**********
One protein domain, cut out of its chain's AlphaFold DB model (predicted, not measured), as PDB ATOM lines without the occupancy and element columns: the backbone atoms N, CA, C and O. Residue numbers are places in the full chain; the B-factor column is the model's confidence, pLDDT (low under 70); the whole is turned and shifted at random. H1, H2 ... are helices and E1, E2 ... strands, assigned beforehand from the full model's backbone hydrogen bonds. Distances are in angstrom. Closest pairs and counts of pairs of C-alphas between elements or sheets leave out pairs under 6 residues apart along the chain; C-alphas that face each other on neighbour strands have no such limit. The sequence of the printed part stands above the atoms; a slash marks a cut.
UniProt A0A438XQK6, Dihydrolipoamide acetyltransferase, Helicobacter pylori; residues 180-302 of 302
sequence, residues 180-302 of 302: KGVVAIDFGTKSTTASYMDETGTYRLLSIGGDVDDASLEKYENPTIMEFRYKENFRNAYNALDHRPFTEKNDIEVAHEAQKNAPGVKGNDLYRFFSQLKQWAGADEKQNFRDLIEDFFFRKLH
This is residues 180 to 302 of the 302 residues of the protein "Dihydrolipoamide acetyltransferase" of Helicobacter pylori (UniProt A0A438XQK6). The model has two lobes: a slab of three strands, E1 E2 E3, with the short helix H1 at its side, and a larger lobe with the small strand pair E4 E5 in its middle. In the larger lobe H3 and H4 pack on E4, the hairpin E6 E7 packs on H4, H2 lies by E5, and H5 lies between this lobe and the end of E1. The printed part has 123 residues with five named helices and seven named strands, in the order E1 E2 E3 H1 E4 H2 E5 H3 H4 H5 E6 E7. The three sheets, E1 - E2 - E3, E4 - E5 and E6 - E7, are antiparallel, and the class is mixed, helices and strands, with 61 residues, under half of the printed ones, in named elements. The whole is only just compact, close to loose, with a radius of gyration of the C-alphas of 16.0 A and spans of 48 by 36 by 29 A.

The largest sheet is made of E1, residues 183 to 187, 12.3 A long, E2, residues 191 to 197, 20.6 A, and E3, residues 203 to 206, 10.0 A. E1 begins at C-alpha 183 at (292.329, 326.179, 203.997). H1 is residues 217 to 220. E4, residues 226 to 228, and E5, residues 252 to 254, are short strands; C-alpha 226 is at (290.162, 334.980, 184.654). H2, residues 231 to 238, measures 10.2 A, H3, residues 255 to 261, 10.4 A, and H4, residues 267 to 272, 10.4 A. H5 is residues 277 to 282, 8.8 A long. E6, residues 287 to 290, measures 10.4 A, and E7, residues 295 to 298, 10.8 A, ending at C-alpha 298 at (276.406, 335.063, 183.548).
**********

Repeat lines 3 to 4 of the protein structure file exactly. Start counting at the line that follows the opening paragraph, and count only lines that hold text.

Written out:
This is residues 180 to 302 of the 302 residues of the protein "Dihydrolipoamide acetyltransferase" of Helicobacter pylori (UniProt A0A438XQK6). The model has two lobes: a slab of three strands, E1 E2 E3, with the short helix H1 at its side, and a larger lobe with the small strand pair E4 E5 in its middle. In the larger lobe H3 and H4 pack on E4, the hairpin E6 E7 packs on H4, H2 lies by E5, and H5 lies between this lobe and the end of E1. The printed part has 123 residues with five named helices and seven named strands, in the order E1 E2 E3 H1 E4 H2 E5 H3 H4 H5 E6 E7. The three sheets, E1 - E2 - E3, E4 - E5 and E6 - E7, are antiparallel, and the class is mixed, helices and strands, with 61 residues, under half of the printed ones, in named elements. The whole is only just compact, close to loose, with a radius of gyration of the C-alphas of 16.0 A and spans of 48 by 36 by 29 A.

The largest sheet is made of E1, residues 183 to 187, 12.3 A long, E2, residues 191 to 197, 20.6 A, and E3, residues 203 to 206, 10.0 A. E1 begins at C-alpha 183 at (292.329, 326.179, 203.997). H1 is residues 217 to 220. E4, residues 226 to 228, and E5, residues 252 to 254, are short strands; C-alpha 226 is at (290.162, 334.980, 184.654). H2, residues 231 to 238, measures 10.2 A, H3, residues 255 to 261, 10.4 A, and H4, residues 267 to 272, 10.4 A. H5 is residues 277 to 282, 8.8 A long. E6, residues 287 to 290, measures 10.4 A, and E7, residues 295 to 298, 10.8 A, ending at C-alpha 298 at (276.406, 335.063, 183.548).